I'm 23 & Turning To Stone: Living Differently

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07:57   |   Apr 29, 2019


I'm 23 & Turning To Stone: Living Differently
I'm 23 & Turning To Stone: Living Differently thumb I'm 23 & Turning To Stone: Living Differently thumb I'm 23 & Turning To Stone: Living Differently thumb


  • It is a rare, genetic condition.
  • It turns muscle tissue into bone,
  • essentially causing me to grow a second skeleton.
  • My shoulders and neck, my jaw and my hip affect me the most.
  • My right hip is locked,
  • um, so I stand like a flamingo
  • but my foot doesn't reach the ground all the way,
  • which is why I walk with a limp.
  • So, when I stand, I just have really good balance.
  • For me, it's more comfortable cos if I were to stand,
  • like, with two feet, I would stand like this...
  • Cos her hip's locked.
  • ..which isn't very helpful.
  • So, it's easier cos I can stand straight
  • and then talk to someone,
  • whereas if I stood with both feet on the ground,
  • I'd be talking to the ground.
  • Not often do you need to talk to the ground.
  • The first thing to go was...there was a lot of swelling in my back
  • that has caused that, over time,
  • to just turn into a sheet of bone.
  • I have progressively lost more
  • movement in my shoulders and neck...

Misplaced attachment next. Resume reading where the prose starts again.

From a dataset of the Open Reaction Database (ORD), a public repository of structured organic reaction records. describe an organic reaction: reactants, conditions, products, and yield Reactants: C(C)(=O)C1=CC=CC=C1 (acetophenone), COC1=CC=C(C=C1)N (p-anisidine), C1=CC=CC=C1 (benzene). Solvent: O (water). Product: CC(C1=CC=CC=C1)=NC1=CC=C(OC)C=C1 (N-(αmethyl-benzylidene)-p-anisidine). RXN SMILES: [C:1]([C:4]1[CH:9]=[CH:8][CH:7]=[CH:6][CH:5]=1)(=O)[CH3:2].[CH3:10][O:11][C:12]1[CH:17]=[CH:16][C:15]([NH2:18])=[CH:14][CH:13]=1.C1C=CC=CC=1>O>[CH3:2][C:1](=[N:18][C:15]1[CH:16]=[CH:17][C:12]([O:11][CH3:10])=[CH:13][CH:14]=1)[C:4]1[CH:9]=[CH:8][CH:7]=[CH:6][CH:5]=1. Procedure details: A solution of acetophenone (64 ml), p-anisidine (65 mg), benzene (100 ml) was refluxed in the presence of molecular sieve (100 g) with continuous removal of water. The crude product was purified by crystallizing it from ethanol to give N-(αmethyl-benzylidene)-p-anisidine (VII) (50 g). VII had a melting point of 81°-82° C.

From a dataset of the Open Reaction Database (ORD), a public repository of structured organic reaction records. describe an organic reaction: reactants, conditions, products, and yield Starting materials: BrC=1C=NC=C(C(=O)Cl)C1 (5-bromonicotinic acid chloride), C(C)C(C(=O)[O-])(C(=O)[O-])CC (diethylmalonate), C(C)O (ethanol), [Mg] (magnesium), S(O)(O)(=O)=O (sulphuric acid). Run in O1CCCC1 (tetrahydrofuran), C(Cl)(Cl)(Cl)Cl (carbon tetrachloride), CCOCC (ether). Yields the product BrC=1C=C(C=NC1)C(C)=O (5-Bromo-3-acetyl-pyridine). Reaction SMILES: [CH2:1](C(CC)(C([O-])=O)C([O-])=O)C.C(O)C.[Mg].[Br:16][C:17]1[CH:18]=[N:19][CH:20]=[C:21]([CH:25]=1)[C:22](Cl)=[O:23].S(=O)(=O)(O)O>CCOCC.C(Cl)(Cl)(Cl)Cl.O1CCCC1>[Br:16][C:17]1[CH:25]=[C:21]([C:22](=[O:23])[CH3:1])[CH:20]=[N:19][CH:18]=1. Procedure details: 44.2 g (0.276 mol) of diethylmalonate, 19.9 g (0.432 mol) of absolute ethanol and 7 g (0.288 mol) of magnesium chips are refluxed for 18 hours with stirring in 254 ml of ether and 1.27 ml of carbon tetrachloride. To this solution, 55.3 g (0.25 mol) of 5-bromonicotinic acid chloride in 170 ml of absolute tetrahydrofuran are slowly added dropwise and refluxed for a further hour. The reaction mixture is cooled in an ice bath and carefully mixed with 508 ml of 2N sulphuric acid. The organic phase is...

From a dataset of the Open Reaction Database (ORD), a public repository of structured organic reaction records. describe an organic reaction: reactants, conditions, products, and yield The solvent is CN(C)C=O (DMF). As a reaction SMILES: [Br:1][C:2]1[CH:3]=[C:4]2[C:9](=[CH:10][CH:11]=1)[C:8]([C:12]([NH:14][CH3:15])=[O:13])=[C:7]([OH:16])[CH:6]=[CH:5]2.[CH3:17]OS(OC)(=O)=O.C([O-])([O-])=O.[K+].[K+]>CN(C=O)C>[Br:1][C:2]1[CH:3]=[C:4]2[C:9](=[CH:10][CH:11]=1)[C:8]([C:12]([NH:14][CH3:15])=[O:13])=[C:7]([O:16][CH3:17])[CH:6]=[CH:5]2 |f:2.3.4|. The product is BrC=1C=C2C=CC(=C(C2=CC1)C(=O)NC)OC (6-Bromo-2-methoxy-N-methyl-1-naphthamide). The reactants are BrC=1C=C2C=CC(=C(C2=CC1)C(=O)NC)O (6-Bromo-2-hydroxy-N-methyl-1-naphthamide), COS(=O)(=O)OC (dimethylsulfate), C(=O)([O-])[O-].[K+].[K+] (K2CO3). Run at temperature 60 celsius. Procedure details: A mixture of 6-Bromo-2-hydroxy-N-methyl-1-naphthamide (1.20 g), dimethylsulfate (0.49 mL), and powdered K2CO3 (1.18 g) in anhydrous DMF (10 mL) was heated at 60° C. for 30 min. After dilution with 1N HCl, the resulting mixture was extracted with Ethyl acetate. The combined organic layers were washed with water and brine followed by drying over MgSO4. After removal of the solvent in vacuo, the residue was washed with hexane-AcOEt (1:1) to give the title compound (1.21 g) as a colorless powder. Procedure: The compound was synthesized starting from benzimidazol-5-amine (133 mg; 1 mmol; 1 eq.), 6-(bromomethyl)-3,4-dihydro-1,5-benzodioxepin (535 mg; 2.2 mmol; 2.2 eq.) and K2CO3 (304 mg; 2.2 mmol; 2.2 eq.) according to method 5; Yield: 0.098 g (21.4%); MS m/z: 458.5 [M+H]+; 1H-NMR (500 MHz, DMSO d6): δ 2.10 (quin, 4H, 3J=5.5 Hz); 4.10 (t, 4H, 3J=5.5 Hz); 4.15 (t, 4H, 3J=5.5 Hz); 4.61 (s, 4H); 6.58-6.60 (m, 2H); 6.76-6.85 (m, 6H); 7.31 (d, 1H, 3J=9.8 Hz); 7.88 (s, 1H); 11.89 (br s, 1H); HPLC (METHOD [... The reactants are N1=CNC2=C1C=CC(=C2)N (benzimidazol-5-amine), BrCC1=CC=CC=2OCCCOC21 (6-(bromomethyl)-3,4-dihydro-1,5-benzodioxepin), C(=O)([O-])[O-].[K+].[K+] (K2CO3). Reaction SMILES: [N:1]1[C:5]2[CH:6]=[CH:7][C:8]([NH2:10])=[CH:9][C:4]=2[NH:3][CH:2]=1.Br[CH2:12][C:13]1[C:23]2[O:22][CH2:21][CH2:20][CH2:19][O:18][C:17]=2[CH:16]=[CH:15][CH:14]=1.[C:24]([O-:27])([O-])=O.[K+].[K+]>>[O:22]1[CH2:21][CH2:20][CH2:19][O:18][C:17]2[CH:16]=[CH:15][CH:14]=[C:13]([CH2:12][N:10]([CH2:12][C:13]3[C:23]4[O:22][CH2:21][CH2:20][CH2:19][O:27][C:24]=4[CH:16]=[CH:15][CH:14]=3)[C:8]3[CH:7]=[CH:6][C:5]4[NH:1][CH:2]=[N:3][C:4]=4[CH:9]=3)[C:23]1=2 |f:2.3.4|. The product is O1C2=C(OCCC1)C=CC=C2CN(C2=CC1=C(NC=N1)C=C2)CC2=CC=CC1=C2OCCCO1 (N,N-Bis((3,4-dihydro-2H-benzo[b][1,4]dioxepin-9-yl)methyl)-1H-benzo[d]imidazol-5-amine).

• ..um, to at this point where I have almost none.
  • Okey dokey.
  • So, Carli can't bend at her waist,
  • she cannot raise her arms over her head.
  • Luckily, she still has movement that she can get to her mouth,
  • but I help her with her earrings, I help her shower.
  • I do her hair...
  • Put her shoes on and we drive her places that she needs to go.
  • So, I was diagnosed with FOP at five and a half.
  • I took a really bad fall in 2001
  • off of the back of a bar stool
  • and had a lot of swelling.
  • The next day we went to the doctor.
  • When we brought Carli in to have her looked at,
  • that's when Dr Schmidt looked at us and said,
  • "You know, I just want to see her feet."
  • He looked at her feet and said,
  • "You know, I think I know what this is."
  • He wrote it on a piece of paper and said,
  • "You know, there'll be some specialists you'll have to see."
  • Basically, that's when we found out.
  • LORI SIGHS Success.
  • It can be triggered by a fall,
  • um, or even something as little as a paper cut
  • can trigger new bone to form and sometimes it's nothing at all.
  • I could fall today and nothing would happen,
  • but if I took the same fall another day,
  • it could cause me to lose mobility.
  • So, it just...it kind of depends on what wakes up the FOP Beast,
  • as we like to call it.
  • Come on in.
  • The condition progresses in spurts.
  • These kids tend to grow through
  • a time period where there are
  • a lot of flare-ups.
  • We're not really sure why.
  • There's some suspicion that
  • hormonal events that happen
  • during adolescence may be a trigger.
  • So, Carli lives a little differently
  • because it's difficult for her to be on her own. Right?
  • She's a young woman
  • who would probably like her independence
  • and the ability to get out and do things on her own
  • and her disease doesn't allow her to do that.
  • They took eight teeth out
  • so I can get food through the holes,
  • as I like to call them.
  • Um, but it's definitely harder to chew.
  • If there was a sport, I was in it
  • and I was the centre of attention.
  • I just loved everything about being active.